It's a terrible gimmick that gives prospects the perception that you are hungry for work and you're making concessions. Did you go around with a kick me sign on your back during high school? Nobody but the cheap and infirmed want to go see the wizard at the bottom of the hill. Have some dignity for crissakes.

NightScenes
04-04-2008, 10:40 PM
On occasion I have given a client some credit for their existing transformer and or fixtures so they don't feel like their paying full price for two different systems. This way I have a completely new system and am not adding onto an existing one. I then use these used materials for charity work. I use them at my church or other community efforts. I also let the guys have some of the stuff so they can have some lighting at their homes. I will not give credit for Malibu or other DIY equipment.

I don't advertise this however and only do it occasionally. I can see how something like this can work but I would be afraid that you might attract a clientèle that can't afford quality lighting. I would suggest that when they call you, you let them know that your systems start at $$$. If they are still interested than you can pay them a visit.

Chris J
04-04-2008, 10:56 PM
I say ditch the idea altogether. By doing this, you are associating yourself with the wrong client. Everyone wants what we can do, but only a few can actually afford it. This is why we call it "target marketing." In the end, you will spend more of your valuable time on potential clients that have no business calling you then you will profit from it. Either forget the idea, or figure out a real good prequalifying phone conversation. I might even suggest charging a small fee for the design/consultation process. At least you will make a few bucks for gas if they turn out to be tire kickers.

pete scalia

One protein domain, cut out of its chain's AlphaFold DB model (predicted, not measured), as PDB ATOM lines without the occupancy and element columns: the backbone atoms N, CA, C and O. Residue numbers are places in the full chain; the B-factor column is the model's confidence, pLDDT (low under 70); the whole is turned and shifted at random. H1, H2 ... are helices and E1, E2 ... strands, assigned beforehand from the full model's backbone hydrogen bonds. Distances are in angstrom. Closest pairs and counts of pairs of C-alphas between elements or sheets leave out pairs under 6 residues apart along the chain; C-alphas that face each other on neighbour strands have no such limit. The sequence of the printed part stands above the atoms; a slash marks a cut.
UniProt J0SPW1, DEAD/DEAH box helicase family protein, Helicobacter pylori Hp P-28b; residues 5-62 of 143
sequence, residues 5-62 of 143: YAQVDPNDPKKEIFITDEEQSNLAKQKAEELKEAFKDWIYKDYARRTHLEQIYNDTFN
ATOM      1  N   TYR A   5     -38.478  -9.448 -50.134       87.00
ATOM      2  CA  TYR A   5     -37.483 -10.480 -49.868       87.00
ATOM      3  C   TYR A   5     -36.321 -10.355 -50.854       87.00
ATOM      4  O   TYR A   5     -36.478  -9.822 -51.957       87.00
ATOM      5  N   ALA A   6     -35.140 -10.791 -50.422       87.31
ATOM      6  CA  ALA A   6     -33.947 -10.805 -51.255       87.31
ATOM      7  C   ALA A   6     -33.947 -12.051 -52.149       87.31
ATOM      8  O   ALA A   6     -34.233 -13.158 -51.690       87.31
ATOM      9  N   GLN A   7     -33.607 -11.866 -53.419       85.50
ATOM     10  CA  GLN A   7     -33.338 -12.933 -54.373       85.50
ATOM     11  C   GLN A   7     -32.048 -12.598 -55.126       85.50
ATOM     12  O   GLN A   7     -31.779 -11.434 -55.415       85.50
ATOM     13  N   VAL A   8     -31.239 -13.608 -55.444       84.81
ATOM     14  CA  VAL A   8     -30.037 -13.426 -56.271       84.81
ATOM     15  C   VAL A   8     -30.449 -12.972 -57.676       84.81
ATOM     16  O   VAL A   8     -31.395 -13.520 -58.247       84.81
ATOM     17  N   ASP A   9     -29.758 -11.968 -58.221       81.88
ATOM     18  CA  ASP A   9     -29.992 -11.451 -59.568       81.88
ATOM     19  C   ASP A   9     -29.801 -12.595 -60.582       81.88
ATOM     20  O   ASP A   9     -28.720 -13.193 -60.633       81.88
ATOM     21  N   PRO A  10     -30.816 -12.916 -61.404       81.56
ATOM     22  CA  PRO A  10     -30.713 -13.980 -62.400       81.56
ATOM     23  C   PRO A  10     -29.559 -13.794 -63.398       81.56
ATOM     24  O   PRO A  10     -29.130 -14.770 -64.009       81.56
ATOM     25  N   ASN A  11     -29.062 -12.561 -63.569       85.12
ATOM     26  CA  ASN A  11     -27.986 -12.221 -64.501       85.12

04-04-2008, 10:58 PM
I say ditch the idea altogether. By doing this, you are associating yourself with the wrong client. Everyone wants what we can do, but only a few can actually afford it. This is why we call it "target marketing." In the end, you will spend more of your valuable time on potential clients that have no business calling you then you will profit from it. Either forget the idea, or figure out a real good prequalifying phone conversation. I might even suggest charging a small fee for the design/consultation process. At least you will make a few bucks for gas if they turn out to be tire kickers.

I told you I like this guy.

Mike M
04-05-2008, 09:47 AM
Paul is doing what I am doing, offering some token credit, as an incentive to replace their pre-existing system. In fact, many of us probably do this.

The key, as I agree with Pete and Chris, is not attracting those who won't qualify. That would be a matter of planned ad copy. "Systems starting at 2500" should shake out most. Or, simply down-playing the copy with a brief: "Not happy with your pre-existing professionally installed system? inquire about our buy-back program."

Here's my observation: There are a high number of upscale homes in my market with pre-existing systems. These people already understand the cost and are consequently pre-qualified! So, (1) they are the right demographic, (2) they proved their need and motivation already by purchasing, and (3), they are stuck with what they got.

Out of kindness and compassion, I would like to help these people.

Pro-Scapes
04-05-2008, 11:50 AM
If your going to do this as a promo I would just put "trade in your existing system for a new preimium grade lighting system from lightscapes"

Personally... when I marketed with promos it got me no where. When I created the brochure that branded us and the only thing it said about fixtures is we have good relationships with top quality manufactures to assure our clients get the best I saw a dramatic change in the way people viewed our company. Now they ask for consultations and estimates not bids or prices.

Your idea might work but there are so many variables. I think its a great way to get people out of the poor systems they got now but i also think you need to leave it very loose and not offer a set price or set number of fixtures. If they got a 200 buck malibu system give em 200 bucks for it and do your magic.